As I typed my random thoughts, it turned out that I could not tell the story of my journey in vision therapy without talking about my life on the autism spectrum, so I started new files by the periods of my life. My vision therapy journey might start later in the book, but many things led to that part of my life.

My book will portray the hopes and dreams I still have after being somewhat put partially on hold for 17+ years. It is a portrayal of my experiences of humanity; not only that, but it is a portrait of my own humanity itself.

Initial thoughts about Switched On

EDIT NOTICE: Small typos and details clarified

No terrible spoilers here, just a couple of notes about what I’ve read thus far. This book is amazing!

I’ve been digesting the wonderful book Switched On, by John Elder Robison.

The foreword by Dr. Alvaro Pascual-Leone was incredibly touching. As I read his words, I unconsciously found what he said to be like the compassion of Oliver Sacks that Sue Barry told me about. Then, to my surprise, he talked about that very same compassion of Oliver Sacks in the same way Sue Barry described.

I’m not finished with Switched On yet, but in some parts, my jaw was dropping because his experiences with TMS (transcranial magnetic stimulation) parallel mine with vision therapy in a few ways. Sharper senses is one big experience that we share in common. Mr. Robison and I also share the same desire to mitigate debilitating aspects of disability. I don’t want to say too much because I want my book to be novel (no pun intended).

In some ways, of course, we are different. I’ve had a better sense of reading and sensing emotion than what Mr. Robison describes, but it has always been uneven. Due to my powers of observation, I have come to the point where I can also guess what people are thinking or have a good idea of what’s going on (and that can be uneven, too). I’m just not equipped to really play the game (and that depends on the people I am dealing with). Another difference is that I finished high school and went on to earn a Bachelor’s and two Master’s degrees, but the autism spectrum burst forth because I was burning out from a certain degree of passing. Of course, one Autistic person is one Autistic person; every one of us is different.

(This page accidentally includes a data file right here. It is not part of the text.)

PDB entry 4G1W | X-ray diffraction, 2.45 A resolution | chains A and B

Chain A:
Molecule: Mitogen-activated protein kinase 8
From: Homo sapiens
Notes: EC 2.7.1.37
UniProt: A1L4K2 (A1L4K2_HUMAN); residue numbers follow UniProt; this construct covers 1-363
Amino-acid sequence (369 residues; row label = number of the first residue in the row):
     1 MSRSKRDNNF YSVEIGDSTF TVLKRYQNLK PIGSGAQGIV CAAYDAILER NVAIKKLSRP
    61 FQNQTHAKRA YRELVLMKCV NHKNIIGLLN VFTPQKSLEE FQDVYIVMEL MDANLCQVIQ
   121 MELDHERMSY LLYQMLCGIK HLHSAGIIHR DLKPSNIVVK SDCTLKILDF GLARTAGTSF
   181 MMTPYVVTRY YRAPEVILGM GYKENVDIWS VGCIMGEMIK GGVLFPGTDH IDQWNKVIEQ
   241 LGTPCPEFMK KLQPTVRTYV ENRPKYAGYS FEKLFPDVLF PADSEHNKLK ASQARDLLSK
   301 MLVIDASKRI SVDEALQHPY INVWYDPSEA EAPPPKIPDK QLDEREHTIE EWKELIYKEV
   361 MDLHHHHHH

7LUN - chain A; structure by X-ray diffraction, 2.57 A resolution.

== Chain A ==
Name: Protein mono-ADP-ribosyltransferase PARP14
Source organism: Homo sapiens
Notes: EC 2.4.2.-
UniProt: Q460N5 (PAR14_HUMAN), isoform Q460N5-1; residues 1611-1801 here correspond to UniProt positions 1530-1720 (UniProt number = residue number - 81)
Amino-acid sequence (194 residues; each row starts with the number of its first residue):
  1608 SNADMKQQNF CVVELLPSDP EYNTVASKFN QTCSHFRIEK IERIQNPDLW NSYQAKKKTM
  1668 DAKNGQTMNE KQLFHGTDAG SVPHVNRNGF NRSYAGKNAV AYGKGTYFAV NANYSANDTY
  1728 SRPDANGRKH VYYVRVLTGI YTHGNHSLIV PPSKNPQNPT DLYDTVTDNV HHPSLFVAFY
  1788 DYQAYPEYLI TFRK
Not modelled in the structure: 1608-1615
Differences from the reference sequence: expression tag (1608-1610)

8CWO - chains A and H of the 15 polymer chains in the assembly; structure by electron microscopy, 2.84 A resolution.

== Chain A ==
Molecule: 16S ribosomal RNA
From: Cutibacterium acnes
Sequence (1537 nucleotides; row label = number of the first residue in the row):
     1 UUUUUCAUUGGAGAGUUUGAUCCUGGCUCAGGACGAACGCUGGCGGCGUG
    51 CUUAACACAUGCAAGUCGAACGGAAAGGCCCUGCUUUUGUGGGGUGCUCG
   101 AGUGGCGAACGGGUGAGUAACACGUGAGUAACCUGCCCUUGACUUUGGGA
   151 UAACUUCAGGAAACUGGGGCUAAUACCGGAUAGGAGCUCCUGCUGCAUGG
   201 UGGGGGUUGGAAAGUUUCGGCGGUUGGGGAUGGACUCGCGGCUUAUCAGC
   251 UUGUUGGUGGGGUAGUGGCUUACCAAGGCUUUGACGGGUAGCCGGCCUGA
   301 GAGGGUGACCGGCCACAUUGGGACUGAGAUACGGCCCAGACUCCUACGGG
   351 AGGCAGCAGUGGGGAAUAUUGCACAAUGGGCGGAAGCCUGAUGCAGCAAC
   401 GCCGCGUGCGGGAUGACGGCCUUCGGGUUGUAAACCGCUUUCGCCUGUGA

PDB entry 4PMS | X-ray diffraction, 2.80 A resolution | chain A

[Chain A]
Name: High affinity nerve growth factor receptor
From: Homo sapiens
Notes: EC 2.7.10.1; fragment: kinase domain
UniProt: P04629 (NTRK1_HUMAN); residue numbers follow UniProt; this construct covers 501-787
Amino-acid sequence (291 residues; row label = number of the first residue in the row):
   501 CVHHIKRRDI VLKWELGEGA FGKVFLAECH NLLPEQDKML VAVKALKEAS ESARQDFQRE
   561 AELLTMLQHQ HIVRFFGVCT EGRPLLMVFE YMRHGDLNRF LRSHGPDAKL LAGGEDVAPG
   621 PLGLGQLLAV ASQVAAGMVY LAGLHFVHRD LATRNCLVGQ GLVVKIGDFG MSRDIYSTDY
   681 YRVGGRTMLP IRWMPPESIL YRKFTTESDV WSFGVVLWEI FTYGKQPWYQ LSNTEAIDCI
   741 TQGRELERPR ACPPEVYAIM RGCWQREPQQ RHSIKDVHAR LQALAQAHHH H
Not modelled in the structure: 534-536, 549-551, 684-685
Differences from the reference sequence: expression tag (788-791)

Most of my book manuscript, which is now around 10,000 words at the time of this blog post, is autobiographical so far, because I really can’t talk about the wonders that vision therapy has done without talking about how my comorbid vision problems have affected my life. I’ve felt some intense emotions as I have typed it, and Switched On has brought back many memories of my life that I will share in my book.

I feel that I must tell my story for two reasons:

1.) Vision therapy is much more difficult for Autistic people. I’ll write about the issues I came across as best as I can. I’m still at it (but much improved after 6 1/2 years doing it on and off with great strides taking place even now).

2.) I want to claim the life I have always wanted.

I’ll save the details of that for my book. My book will be a tale of growing up in rural East Texas without me knowing about my being Autistic and the life that came after high school. It’s been rough, but there are as many good things as bad in my story.

Every day, I type more and more manuscript after finishing my rounds of therapy. I feel as compelled as John Elder Robison to write and advocate, plus I can’t wait to tell my story of autism to the world.

Disclosure to John Elder Robison: I haven’t read your other books yet (employment situation), but I plan to do so as soon as I can afford them.